Nine producers from the area of ​​Istria have confirmed their participation in the upcoming GinIstra festival, and these are the distilleries AurA, Damijanic, Imagine spirits, Istarska kaptilpa, Martesi, Old school distillery, OPG Cehic, Rossi and Sempervivum. In addition to the presentation of almost twenty different types of gin, visitors will have the opportunity to listen to panel workshops, and on top of the rich entertainment programme which will be put on during the very first GinIstra festival, awards will be given for the best gin according to the evaluations of the profession, i.e. the Commission for evaluating all of the submitted samples.

The first GinIstra festival will be held in the white hall of the Academia Banquet in Rovinj, on Friday, September the 30th, from 16:00 until midnight, as reported by local portal Glas Istre (The Voice of Istria).

For more, make sure to check out our dedicated lifestyle section.

Monday, 12 September 2022

Driver of Dubrovnik Newlyweds Fined for Parking in Heart of Old City

September the 12th, 2022 - A pair of Dubrovnik newlyweds were fined in the amount of 2000 kuna due to their driver's behaviour behind the wheel and his disrespect to the UNESCO-protected city itself.

As Morski writes, a driver of two Dubrovnik newlyweds who completely nonchalantly parked his car next to the Small Onofrio fountain in the very heart of the ancient old city last week did not get permission to do so from the Dubrovnik city utilities. Because of him deciding to park his car carrying the Dubrovnik newlyweds inside the walls, no more and no less than on Stradun itself, he was forced to pay 2000 kuna out of his own pocket as a fine.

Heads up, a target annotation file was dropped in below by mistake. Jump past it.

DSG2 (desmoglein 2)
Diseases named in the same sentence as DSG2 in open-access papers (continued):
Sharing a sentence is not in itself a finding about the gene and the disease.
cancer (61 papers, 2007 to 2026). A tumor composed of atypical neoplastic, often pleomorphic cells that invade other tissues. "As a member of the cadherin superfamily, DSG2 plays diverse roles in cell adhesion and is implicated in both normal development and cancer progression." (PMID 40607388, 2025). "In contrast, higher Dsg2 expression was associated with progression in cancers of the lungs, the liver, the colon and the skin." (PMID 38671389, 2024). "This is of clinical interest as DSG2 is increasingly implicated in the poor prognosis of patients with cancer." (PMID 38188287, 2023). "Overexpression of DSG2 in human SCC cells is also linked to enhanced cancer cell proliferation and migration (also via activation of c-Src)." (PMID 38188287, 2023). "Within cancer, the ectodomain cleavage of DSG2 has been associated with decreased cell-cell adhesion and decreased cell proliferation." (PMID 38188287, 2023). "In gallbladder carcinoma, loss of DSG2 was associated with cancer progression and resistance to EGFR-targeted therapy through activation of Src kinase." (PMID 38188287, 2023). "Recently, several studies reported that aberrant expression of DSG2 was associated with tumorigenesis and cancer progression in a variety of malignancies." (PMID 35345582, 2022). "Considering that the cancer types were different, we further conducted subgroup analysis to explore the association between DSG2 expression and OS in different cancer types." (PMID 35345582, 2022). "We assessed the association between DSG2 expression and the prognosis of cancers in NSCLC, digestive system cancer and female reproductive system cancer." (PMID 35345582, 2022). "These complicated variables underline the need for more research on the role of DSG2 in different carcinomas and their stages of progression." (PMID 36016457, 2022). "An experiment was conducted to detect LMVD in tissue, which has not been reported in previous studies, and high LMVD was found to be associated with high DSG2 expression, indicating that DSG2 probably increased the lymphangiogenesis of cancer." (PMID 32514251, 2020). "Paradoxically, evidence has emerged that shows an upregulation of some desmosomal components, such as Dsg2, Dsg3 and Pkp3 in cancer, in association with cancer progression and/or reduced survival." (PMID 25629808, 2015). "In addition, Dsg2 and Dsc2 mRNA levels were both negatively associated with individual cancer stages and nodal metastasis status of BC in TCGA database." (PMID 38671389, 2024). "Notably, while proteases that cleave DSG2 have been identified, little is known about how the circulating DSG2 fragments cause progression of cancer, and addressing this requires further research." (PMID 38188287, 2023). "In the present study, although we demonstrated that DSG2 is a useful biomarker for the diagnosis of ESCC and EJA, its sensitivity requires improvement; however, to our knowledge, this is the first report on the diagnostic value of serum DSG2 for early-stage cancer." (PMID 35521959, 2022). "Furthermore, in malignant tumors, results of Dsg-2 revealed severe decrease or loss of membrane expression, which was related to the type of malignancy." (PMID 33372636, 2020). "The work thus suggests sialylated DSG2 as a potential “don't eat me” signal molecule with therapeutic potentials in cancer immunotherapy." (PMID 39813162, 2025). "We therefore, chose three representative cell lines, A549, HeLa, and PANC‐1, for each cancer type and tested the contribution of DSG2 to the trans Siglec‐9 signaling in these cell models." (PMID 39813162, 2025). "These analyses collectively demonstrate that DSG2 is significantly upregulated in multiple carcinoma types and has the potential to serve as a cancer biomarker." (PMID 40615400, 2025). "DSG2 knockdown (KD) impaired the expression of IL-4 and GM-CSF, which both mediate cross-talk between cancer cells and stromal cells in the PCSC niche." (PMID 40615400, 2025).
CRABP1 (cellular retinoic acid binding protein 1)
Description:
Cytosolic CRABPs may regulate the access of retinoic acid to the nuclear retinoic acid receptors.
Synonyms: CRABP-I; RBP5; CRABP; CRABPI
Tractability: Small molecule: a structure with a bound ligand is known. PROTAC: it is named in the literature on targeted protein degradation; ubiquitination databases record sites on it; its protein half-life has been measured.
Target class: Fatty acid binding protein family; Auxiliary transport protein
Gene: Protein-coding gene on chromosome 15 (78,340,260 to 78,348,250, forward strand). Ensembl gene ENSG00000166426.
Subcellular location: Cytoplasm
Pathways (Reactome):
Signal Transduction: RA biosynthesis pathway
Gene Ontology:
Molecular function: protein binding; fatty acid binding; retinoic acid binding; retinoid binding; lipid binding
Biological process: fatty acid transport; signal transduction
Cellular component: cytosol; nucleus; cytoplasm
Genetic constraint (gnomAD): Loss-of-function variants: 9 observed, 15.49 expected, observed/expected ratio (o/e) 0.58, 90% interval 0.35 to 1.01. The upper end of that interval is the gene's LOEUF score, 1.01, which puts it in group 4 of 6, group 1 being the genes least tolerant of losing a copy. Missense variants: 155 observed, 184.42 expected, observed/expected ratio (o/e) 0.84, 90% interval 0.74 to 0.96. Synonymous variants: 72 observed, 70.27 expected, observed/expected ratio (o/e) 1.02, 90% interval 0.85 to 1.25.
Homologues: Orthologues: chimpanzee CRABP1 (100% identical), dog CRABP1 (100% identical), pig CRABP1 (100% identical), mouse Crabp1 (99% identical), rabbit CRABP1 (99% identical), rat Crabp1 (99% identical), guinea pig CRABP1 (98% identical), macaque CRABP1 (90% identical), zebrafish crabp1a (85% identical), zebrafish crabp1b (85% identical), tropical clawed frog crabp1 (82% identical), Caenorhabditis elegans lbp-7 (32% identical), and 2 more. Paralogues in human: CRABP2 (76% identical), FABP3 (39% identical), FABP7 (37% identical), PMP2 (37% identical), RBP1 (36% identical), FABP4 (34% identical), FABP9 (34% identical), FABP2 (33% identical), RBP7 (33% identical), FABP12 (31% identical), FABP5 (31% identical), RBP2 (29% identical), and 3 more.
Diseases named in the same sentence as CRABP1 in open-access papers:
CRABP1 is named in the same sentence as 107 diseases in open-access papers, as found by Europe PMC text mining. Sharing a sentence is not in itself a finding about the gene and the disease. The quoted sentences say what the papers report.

As local Dubrovnik portal DUlist found out from the Dubrovnik City Administration, the car entered the heart of the walled city with a permit for wedding purposes, but that permit didn't include parking the car there under any circumstances.

This type of permit only applies to cars physically entering the historic core and letting the newlyweds exit the vehicle, after which the car may no longer remain within the walls and must leave, let alone park. This time, that didn't occur, and the car remained parked near the Small Onofrio fountain during the church wedding ceremony, which took place in the church of St. Blaise (Sv. Vlaho).

From the Dubrovnik City Administration, thoughts about the complete abolition of permits to enter the historic core of the city for wedding purposes can be heard more and more loudly. Many people are of the firm opinion that there is nothing more beautiful than walking from Pile Gate or Ploce Gate to the Church of St. Blaise, and that this practice of entering the city's core with a car for newlyweds is actually unnecessary, and is often abused.

For more, make sure to check out our dedicated lifestyle section.

Page 9 of 3692